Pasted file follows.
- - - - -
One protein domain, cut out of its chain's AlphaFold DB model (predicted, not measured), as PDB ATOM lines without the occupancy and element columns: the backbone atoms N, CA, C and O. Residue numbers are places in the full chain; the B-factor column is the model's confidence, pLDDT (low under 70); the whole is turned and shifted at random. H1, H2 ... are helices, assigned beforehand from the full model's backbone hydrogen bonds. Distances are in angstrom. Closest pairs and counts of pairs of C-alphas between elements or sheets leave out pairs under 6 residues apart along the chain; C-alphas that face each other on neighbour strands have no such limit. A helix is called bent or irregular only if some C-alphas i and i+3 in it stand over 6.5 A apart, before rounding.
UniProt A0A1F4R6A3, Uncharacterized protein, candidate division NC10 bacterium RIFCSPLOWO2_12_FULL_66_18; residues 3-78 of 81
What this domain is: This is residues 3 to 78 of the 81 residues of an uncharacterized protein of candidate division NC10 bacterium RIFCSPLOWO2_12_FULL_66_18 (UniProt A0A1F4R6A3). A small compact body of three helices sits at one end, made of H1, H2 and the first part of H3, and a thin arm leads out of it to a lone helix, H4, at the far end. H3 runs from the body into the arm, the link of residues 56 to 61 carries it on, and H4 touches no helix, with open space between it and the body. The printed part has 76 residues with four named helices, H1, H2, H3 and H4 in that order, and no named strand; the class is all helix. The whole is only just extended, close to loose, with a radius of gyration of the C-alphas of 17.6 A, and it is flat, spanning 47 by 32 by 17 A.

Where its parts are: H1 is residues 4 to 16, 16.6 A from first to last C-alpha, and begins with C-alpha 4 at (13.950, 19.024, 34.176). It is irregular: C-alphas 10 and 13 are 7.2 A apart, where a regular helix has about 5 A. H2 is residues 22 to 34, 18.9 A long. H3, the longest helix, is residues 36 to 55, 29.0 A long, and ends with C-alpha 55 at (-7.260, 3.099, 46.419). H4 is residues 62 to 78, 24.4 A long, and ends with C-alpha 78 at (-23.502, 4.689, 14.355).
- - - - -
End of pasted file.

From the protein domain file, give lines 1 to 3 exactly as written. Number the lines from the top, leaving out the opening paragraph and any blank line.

UniProt A0A1F4R6A3, Uncharacterized protein, candidate division NC10 bacterium RIFCSPLOWO2_12_FULL_66_18; residues 3-78 of 81
What this domain is: This is residues 3 to 78 of the 81 residues of an uncharacterized protein of candidate division NC10 bacterium RIFCSPLOWO2_12_FULL_66_18 (UniProt A0A1F4R6A3). A small compact body of three helices sits at one end, made of H1, H2 and the first part of H3, and a thin arm leads out of it to a lone helix, H4, at the far end. H3 runs from the body into the arm, the link of residues 56 to 61 carries it on, and H4 touches no helix, with open space between it and the body. The printed part has 76 residues with four named helices, H1, H2, H3 and H4 in that order, and no named strand; the class is all helix. The whole is only just extended, close to loose, with a radius of gyration of the C-alphas of 17.6 A, and it is flat, spanning 47 by 32 by 17 A.

Where its parts are: H1 is residues 4 to 16, 16.6 A from first to last C-alpha, and begins with C-alpha 4 at (13.950, 19.024, 34.176). It is irregular: C-alphas 10 and 13 are 7.2 A apart, where a regular helix has about 5 A. H2 is residues 22 to 34, 18.9 A long. H3, the longest helix, is residues 36 to 55, 29.0 A long, and ends with C-alpha 55 at (-7.260, 3.099, 46.419). H4 is residues 62 to 78, 24.4 A long, and ends with C-alpha 78 at (-23.502, 4.689, 14.355).